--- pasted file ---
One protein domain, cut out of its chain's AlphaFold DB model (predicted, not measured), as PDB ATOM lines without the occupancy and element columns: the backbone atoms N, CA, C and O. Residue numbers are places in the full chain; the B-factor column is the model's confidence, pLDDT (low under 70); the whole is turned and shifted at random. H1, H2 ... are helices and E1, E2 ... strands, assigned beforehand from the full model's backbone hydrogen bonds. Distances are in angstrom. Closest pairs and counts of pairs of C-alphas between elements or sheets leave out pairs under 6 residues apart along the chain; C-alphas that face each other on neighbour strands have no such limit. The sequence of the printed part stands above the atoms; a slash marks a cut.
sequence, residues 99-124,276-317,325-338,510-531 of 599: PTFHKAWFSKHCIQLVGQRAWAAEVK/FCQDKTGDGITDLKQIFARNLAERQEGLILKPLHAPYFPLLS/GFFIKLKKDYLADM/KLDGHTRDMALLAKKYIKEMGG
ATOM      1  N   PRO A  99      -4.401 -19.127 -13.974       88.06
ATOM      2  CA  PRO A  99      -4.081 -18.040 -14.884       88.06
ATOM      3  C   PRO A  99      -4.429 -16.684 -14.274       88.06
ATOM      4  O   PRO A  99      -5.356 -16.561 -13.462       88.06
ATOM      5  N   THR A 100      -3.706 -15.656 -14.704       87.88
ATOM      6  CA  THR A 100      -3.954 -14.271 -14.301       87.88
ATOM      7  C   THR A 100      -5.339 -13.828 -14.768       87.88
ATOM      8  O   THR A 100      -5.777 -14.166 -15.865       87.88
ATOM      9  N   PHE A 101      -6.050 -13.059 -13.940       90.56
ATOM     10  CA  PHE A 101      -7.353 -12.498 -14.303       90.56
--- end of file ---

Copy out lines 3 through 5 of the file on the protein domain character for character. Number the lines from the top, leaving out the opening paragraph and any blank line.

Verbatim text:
ATOM      2  CA  PRO A  99      -4.081 -18.040 -14.884       88.06
ATOM      3  C   PRO A  99      -4.429 -16.684 -14.274       88.06
ATOM      4  O   PRO A  99      -5.356 -16.561 -13.462       88.06